RED FANG is completing work on a documentary that was shot by the band's resident director Whitey McConnaghy. Whitey followed the band while they were on the road in Europe with Relapse labelmates BLACK TUSK. This short film is being sponsored by Converse and will be released in the coming months.

Commented RED FANG drummer John Sherman: "Our first European headlining tour was completely amazing. We were totally overwhelmed by the crowd response, sleep deprived, exhausted and stoked. Luckily, our man Whitey was there with his trusty camera to capture it all."

RED FANG performed as part of the inaugural Orion Music + More Festival curated by METALLICA on June 23 in Atlantic City, New Jersey. Their entire set was recorded and will be broadcast by SiriusXM's Liquid Metal (Channel 40) tomorrow (Saturday, July 7) at 7:00 p.m. EST.

RED FANG's "Murder The Mountains" CD was recorded with THE DECEMBERISTS' Chris Funk and was mixed by three-time Grammy Award winner Vance Powell (THE WHITE STRIPES, THE RACONTEURS).
IN DYING ARMS is the latest addition to join the Artery Recordings roster, the joint venture between The Artery Foundation and Razor & Tie.

The Baltimore, Maryland-based melodic metal band will hit the road this summer with labelmates ATTILA as well as CROWN THE EMPIRE and FOR ALL I AM.

"We are very excited to be signing to Artery! We know they know exactly what to do to push to the next level," said IN DYING ARMS vocalist Orion Stephen. "We've been fond of Artery for years now, and this is quote the honor and privilege to us."

"IN DYING ARMS instantly hit me hard from the numerous songs and videos being shared by their fans across the Internet," said Artery Recordings label manager Mike Milford. "I heard one song, was hooked and needed more. They are a young band with a very strong cult style following already. I'm very, very excited to see what we can do together."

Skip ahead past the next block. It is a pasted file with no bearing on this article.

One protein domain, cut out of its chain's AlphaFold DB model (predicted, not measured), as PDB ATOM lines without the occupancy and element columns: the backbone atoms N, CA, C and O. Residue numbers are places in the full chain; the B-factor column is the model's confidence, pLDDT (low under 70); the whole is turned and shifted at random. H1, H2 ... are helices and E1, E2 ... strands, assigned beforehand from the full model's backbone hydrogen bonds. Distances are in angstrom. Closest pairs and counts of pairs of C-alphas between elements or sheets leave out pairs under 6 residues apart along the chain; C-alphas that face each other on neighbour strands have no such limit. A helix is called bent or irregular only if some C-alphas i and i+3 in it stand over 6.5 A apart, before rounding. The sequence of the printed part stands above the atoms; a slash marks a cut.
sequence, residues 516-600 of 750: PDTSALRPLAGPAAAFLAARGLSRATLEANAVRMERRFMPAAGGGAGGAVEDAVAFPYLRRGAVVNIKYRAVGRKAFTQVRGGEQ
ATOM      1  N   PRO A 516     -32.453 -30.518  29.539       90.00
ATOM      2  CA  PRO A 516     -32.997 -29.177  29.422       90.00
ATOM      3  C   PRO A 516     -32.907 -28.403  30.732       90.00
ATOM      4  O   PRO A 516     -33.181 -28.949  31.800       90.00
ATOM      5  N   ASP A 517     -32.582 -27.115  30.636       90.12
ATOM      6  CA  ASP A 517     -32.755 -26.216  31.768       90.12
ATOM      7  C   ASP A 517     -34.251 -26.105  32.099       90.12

IN DYING ARMS has already toured extensively, including stints with DR. ACULA and VOLUMES.

IN DYING ARMS is Orion Stephens (vocals), Justin Enriquez (guitar), John "Walter" Myers (guitar), Terence Bright (bass) and Alvin Richardson (drums). The band is managed by Mike Milford of The Artery Foundation.
Polish extreme metallers HATE have entered Sound Division Studio in Warsaw with Filip "Heinrich" Halucha (VESANIA, DECAPITATED) and Arek "Malta" Malczewski (BEHEMOTH's sound guy) to begin recording their new album, "Solarflesh", for a January 2013 release via Napalm Records.

Commented HATE guitarist/vocalist Adam "ATF Sinner" Buszko: "We are aware that 'Solarflesh' is going to be our sickest, most hypnotic and diverse album up to date — the biggest challenge and definitely new chapter in our career. It's not just like recording another album… it's a real transition!

"On this album we definitely explore new territories and push the boundaries of this beautiful and sick genre to its absolute limits! The material contains 12 collages. Most of them are insanely fast (270 bpm). Others are groovy, trance-like mantras that seem to haunt you forever. They all have rich background of samples and other elements that make them sound multidimensional. We also have several dark, ambient compositions that seem like complete avantgarde. I've been working on them with Michal Staczkun, the guy who did excellent job on our previous album, 'Erebos'. We are also working on a few songs with Androniki Skoula, a singer from Greece, known for her involvement in the band CHAOSTAR, as well as collaboration with SEPTICFLESH and ROTTING CHRIST. She's adding some 'Hellenic' flair to the songs that makes them even more elaborate."
Radio Metal recently conducted an interview with former EMPEROR frontman Ihsahn (real name: Vegard Sverre Tveitan). A couple of excerpts from the chat follow below.

Radio Metal: The album is called "Eremita", which is Latin for "hermit." That's quite an obvious question, but do you see yourself as a hermit?